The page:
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Re: Reducing the size of the binaries
Juan Ignacio GarzÃn wrote:
> Hi i'm compiling a very simple program that consists
> in 3 files:
> -a .h file (20 lines of code), which declares a class
> and includes iostream
> -a .cpp file (33 lines of code), including only the .h
> -main.cpp (11 lines), which includes only the .h.
> So, as you can see, its a very very simple program
> with 1 class and a main. I'm just beginning a proyect.
> When I compiled this using the following command line:
> g++.exe -c ... -o ... -I ... -DDEBUG -Wall -pedantic
> -g -ansi -fno-inline
-g is a request for debug symbols. These are huge, because you when you
#include iostream, debug symbols for your application involves the debug
symbols for a pretty fair chunk of the templates in libstdc++ :-)
> the result was:
> a .o file for the main.cpp (803 KB)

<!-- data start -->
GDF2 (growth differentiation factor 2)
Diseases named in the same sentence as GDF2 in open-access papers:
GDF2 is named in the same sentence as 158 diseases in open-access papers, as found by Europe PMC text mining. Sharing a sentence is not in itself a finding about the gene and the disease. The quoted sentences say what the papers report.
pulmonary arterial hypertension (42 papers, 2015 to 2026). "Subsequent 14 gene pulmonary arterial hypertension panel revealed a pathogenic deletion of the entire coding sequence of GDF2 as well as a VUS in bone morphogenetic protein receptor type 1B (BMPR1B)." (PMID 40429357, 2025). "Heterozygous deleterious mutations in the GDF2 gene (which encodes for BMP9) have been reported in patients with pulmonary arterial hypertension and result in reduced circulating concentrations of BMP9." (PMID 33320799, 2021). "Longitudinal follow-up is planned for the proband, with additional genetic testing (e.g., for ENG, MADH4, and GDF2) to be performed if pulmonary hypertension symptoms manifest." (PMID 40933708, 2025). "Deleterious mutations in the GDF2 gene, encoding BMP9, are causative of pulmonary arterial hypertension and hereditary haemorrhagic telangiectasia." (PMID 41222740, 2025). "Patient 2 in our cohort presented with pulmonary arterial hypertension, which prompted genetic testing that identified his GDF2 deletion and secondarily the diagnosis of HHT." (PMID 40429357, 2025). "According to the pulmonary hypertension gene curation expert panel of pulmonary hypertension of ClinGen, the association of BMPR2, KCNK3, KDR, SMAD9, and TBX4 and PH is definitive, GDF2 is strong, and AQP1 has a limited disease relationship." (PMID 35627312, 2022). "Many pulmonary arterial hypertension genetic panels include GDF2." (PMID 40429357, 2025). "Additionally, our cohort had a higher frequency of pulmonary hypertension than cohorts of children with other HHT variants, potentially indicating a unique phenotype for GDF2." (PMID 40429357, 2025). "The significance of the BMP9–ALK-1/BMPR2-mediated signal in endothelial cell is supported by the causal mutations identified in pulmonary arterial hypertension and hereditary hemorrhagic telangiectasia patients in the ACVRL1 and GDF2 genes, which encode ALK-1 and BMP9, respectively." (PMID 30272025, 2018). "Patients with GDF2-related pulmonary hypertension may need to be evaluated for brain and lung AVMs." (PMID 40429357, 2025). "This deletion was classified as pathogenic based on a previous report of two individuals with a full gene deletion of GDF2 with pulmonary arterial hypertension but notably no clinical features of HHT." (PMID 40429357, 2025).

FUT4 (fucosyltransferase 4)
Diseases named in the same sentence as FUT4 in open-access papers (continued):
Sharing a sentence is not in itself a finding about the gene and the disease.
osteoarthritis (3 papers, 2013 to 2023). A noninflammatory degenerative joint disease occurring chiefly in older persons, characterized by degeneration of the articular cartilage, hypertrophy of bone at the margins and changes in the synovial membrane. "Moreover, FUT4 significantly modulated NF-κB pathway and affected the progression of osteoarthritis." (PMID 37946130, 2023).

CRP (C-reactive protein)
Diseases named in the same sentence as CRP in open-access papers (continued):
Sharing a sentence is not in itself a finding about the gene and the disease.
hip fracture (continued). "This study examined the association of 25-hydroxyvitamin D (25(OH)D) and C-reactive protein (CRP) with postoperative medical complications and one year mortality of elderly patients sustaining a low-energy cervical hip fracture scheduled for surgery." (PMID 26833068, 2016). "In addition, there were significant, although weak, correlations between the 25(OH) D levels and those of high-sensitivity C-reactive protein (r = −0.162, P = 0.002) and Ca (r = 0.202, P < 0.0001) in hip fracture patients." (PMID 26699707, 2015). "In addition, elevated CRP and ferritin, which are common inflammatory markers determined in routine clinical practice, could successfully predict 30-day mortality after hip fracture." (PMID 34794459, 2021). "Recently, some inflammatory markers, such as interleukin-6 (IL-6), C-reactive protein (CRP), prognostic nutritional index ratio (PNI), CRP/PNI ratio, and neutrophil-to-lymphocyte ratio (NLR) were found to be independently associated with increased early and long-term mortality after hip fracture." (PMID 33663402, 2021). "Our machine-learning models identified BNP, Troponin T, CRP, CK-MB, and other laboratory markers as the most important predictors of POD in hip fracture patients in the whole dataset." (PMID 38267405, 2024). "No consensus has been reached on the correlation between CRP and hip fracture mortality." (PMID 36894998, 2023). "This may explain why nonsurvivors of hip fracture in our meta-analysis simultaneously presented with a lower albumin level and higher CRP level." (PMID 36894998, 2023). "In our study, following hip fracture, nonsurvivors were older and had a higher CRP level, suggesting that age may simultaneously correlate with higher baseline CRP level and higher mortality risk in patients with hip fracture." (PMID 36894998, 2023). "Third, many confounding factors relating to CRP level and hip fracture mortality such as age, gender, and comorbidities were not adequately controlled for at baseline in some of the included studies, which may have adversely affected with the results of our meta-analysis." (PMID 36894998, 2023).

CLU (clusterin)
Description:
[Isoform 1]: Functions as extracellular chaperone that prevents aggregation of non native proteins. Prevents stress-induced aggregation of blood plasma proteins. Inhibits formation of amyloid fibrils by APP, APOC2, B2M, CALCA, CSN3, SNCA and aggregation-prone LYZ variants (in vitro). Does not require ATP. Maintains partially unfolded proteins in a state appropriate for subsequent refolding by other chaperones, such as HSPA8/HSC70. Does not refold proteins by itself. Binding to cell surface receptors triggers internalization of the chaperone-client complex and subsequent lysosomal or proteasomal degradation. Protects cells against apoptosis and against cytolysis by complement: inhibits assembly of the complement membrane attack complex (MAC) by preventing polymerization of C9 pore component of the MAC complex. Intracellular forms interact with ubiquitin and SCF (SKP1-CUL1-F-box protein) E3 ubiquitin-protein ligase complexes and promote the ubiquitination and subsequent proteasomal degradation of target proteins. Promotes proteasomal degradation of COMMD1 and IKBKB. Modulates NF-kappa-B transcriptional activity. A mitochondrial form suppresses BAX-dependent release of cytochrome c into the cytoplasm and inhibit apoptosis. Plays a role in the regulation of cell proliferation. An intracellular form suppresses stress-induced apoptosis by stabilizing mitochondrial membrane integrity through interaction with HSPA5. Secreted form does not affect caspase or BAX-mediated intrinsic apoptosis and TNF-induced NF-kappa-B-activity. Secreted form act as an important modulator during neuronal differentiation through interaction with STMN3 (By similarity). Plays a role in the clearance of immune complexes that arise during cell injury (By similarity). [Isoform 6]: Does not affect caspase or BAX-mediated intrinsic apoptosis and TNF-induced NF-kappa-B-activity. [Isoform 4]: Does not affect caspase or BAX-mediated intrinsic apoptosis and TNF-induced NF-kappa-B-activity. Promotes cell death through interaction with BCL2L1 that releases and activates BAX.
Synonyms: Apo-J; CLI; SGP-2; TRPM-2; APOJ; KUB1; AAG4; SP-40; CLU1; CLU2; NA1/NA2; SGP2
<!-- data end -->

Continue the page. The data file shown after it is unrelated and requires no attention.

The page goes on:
> a .o file for the .cpp (class definition) ( 810 KB)
> the .exe file (1251 KB)
> I'm using gcc 3.2 (mingw32)
> I cannot understand why are they so big in size... I
> think im doing something bad, but I don't know what...
> If I include stdlib.h in any file, it results in a 2
> MB exe.
> I have a lot of programs made with C++ and their
> binaries are smaller than mine, and mi program has
> less than 100 lines. What's wrong?
They don't have debug symbols turned on (in fact, if you're looking at
release stuff, they probably have been run through 'strip' and don't have
any symbols at all except those needed to resolve linkage to DLLs).
Also note that at -O0 (the default, no optimization) binaries are likely to
be larger and slower than at -O1 (quick optimizations, don't slow the build
down too much), -Os (specifically optimize for size), or -O2 (optimize for
speed, most often used). -O0 mode is rather naive in it's code generation,
and is usually either to make the compile go fast or to make the code easy
for a debugger to follow.
> Thanks in advance...
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